Above photo: Veterans for Peace.
November 11 is Armistice Day, marking the 1918 armistice that ended the First World War, on the “eleventh hour of the eleventh day of the eleventh month.” Horrified by the industrial slaughter of millions of soldiers and civilians, the people of the U.S. and the world initiated campaigns to outlaw war once and for all. In 1928 the U.S. Secretary of State and the French Foreign Minister were awarded the Nobel Peace Prize for co-sponsoring the Kellogg-Briand Pact, which declared war-making illegal and called upon nations to settle their differences by peaceful means. The United Nations Charter, signed by many nations in 1945 after the end of World War II, included similar language, “to save succeeding generations from the scourge of war, which twice in our lifetime has brought untold sorrow to mankind…”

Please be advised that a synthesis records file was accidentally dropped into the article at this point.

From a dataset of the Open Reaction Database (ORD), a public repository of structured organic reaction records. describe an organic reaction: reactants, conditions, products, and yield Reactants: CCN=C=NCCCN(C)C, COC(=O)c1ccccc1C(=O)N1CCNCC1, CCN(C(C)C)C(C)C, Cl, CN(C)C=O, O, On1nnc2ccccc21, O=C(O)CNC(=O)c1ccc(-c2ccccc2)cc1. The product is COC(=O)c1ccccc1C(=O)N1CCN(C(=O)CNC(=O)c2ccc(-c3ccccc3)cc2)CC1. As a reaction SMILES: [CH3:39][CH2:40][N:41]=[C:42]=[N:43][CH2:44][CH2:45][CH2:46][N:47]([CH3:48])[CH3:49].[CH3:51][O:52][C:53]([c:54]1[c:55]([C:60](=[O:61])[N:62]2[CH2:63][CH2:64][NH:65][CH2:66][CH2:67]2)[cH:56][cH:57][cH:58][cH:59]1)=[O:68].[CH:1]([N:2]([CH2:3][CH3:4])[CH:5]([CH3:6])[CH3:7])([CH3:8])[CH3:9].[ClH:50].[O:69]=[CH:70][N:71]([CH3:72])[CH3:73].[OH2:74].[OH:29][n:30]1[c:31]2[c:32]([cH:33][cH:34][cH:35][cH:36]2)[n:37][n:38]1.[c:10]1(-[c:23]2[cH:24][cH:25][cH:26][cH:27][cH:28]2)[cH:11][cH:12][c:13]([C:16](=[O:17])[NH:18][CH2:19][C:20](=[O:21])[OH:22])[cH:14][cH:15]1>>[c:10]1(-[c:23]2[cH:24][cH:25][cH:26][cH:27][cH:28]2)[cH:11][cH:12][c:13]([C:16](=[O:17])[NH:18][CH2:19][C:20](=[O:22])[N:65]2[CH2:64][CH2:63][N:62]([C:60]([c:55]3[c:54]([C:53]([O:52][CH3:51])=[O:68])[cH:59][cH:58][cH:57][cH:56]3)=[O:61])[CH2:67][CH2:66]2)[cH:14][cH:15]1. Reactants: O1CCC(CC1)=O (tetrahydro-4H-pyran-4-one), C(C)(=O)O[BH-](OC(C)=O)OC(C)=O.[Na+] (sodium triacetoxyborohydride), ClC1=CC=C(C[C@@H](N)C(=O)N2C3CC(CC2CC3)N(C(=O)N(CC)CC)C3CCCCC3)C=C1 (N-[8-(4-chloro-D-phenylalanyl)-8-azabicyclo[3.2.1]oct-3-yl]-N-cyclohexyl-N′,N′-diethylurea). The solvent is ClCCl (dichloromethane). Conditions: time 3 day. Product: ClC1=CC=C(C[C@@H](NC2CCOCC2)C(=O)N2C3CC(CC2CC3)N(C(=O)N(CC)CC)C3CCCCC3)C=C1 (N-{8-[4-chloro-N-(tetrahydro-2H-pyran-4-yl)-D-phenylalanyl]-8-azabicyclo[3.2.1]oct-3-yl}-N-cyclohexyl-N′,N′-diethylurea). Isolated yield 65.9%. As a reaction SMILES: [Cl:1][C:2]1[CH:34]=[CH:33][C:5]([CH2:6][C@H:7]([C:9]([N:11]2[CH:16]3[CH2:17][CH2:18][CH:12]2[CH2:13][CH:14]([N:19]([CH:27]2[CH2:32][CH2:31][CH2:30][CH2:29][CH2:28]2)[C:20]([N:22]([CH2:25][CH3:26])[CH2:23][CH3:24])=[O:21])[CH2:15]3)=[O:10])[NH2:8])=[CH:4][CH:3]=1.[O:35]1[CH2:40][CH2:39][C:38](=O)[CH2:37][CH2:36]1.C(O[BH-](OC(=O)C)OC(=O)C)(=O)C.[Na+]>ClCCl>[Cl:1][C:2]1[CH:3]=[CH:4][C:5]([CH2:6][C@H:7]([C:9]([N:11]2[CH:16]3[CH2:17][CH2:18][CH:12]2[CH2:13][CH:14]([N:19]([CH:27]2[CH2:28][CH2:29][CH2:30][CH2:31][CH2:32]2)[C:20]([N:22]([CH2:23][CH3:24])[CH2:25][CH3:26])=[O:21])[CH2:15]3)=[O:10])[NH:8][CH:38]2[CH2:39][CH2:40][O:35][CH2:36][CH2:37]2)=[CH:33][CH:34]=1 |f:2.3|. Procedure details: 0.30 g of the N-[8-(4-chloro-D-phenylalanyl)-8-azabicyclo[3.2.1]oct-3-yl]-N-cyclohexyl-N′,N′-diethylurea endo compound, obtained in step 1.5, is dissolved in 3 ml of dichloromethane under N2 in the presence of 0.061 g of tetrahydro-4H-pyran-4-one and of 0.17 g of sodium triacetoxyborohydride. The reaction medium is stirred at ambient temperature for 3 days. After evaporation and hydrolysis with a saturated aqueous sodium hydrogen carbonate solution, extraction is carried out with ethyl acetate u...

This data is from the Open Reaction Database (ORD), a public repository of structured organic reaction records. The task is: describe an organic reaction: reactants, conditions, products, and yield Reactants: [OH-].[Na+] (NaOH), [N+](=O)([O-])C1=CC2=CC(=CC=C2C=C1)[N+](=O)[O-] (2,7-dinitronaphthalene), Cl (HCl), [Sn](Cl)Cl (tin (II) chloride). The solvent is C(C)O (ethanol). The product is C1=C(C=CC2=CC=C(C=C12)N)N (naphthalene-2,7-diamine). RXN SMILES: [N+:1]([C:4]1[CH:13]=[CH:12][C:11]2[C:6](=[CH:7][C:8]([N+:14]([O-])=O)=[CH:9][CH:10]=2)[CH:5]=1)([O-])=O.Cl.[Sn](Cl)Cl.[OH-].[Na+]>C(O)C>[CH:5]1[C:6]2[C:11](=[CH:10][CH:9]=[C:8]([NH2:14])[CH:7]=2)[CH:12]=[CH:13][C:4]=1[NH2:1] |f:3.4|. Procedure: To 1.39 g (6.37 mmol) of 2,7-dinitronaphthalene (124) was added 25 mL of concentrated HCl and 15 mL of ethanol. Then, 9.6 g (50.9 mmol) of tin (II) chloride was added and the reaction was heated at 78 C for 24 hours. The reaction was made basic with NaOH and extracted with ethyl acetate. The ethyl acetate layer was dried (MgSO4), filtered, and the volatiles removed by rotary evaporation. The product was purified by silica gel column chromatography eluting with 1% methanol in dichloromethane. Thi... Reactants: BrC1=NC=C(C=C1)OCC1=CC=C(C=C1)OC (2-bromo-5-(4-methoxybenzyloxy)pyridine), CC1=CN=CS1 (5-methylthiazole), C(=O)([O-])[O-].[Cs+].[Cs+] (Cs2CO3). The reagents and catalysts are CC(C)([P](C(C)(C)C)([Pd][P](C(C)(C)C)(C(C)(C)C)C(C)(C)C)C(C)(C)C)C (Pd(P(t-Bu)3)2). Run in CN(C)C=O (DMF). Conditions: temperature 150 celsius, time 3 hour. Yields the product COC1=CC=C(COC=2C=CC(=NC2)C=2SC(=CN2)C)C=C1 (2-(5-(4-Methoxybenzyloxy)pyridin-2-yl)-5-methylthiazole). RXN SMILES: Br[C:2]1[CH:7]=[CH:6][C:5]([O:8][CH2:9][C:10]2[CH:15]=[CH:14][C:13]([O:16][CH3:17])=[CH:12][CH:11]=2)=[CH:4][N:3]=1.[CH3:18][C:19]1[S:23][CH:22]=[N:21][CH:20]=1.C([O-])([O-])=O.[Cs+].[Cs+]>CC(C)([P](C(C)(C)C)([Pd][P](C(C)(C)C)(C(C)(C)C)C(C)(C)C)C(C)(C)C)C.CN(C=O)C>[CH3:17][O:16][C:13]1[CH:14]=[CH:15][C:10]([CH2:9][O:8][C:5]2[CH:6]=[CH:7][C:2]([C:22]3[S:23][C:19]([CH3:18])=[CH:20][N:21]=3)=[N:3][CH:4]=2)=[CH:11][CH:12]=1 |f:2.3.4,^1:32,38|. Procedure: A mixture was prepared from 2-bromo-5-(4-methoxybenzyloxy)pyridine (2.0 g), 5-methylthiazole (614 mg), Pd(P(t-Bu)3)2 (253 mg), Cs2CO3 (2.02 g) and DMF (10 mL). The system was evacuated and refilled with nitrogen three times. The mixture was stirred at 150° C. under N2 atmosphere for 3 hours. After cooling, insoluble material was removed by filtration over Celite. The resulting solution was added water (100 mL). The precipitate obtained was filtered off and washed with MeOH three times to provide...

Tragically, however, the last century has been marked by war after war, and growing militarism. Those of us in the U.S. who are concerned about global militarism need look no further than at our own military industrial complex, as President Dwight Eisenhower warned.
The U.S. maintains no fewer than 800 military bases around the globe, in a full-court press to “defend our national security interests.” These are not the interests of everyday working people, who must pay the tab for the ever growing military budget, and whose sons and daughters are forced to fight wars in faraway lands. No. These are the interests of the now infamous One Percent, who are grotesquely enriched by the exploitation of other nations’ natural resources, labor and markets, as well as by their investments in the misnamed “defense industry.”